EU law does not ban bailout for steel industry

Don’t play politics with the Steel crisis, Another Europe Is Possible tells Leave campaigners

1st April 2016

steel crisis

There is no blanket ban in EU law on nationalisation or other ‘state aid’ to save Britain’s steel plants, campaigners said today, as they condemned the EU ‘Out’ campaigns for playing politics with the steel crisis.

Sam Fowles, Fellow in Law at the University of Birmingham and Another Europe is Possible spokesperson, said:

“There are real people’s real jobs at risk. To play politics with them at all is grotesque, but it is egregiously so when the Out campaigns’ assertions about EU law have no basis in reality.

“EU law seeks to regulate state intervention in the market to minimise discrimination and unfair competition. But has never included an outright prohibition, a fact affirmed by the European Court of Justice in Essent. Indeed Article 345 of the Treaty on the Functioning of the EU specifically enshrines the right of states to determine the system of property ownership within their own borders.”

Additionally, Article 106 of the Treaty on the Functioning of the EU presumes that states will not interfere in free markets – but it allows reasonable state interference for a legitimate aim.

Sam Fowles continued:

“It is a gross falsehood to suggest that steel could be better protected after Brexit. Outside the EU, the UK would be subject to trade agreements on far less preferential terms enforced by private courts that (unlike the European Court of Justice) have no obligation to respect workers or the democratic mandate.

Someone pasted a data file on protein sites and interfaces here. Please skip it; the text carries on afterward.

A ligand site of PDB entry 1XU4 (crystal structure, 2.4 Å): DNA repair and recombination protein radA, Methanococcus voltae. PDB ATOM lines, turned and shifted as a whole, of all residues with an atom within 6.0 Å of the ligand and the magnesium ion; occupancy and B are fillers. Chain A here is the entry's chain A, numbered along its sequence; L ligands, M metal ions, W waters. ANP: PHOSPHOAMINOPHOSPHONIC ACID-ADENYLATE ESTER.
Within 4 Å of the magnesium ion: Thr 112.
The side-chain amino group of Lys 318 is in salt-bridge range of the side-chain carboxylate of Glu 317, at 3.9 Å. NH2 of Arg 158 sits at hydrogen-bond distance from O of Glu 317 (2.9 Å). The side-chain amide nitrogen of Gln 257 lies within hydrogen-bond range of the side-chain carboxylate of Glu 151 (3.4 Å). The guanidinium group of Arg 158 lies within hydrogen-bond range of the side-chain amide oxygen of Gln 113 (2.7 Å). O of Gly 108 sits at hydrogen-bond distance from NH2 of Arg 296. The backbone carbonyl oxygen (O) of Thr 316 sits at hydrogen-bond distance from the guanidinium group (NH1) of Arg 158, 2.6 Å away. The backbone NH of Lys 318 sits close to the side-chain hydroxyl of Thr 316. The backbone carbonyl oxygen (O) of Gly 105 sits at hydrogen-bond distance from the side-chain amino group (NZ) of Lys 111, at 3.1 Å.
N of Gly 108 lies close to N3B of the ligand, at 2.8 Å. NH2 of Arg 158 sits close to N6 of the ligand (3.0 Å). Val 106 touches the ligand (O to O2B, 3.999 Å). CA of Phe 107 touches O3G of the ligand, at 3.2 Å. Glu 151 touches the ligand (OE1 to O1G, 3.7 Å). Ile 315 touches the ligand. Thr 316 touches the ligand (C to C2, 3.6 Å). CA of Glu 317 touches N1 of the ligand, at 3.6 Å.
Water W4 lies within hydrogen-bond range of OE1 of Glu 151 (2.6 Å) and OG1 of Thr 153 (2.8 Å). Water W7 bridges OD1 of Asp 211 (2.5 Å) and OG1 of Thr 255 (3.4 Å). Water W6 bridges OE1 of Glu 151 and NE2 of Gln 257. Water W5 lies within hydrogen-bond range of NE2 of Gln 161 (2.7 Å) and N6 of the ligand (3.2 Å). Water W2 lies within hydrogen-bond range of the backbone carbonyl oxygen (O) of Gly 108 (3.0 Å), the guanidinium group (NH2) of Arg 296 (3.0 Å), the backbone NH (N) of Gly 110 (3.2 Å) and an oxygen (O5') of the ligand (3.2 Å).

“The crisis of British steel was not caused by the EU. It is the result of a government agenda that is determined to pursue a global race to the bottom. The industry is failing because successive governments have comprehensively failed to pursue far-sighted industrial policies, or address the structural injustice of a global system that rewards companies for outsourcing jobs and procurement to states in which there is no obligation to observe basic human rights, workplace safety, collective bargaining or to pay a fair wage.

“It is only by working together with our European neighbours that we can begin to build economic structures that are fair, efficient and respectful of human dignity.”

Luke Cooper, convenor of Another Europe is Possible, added:

“The government should not be allowed to use misrepresentation of EU law to excuse their own failings – and the Out campaigners should be ashamed for such a blatant attempt to trade on misinformation when people’s jobs are at risk.”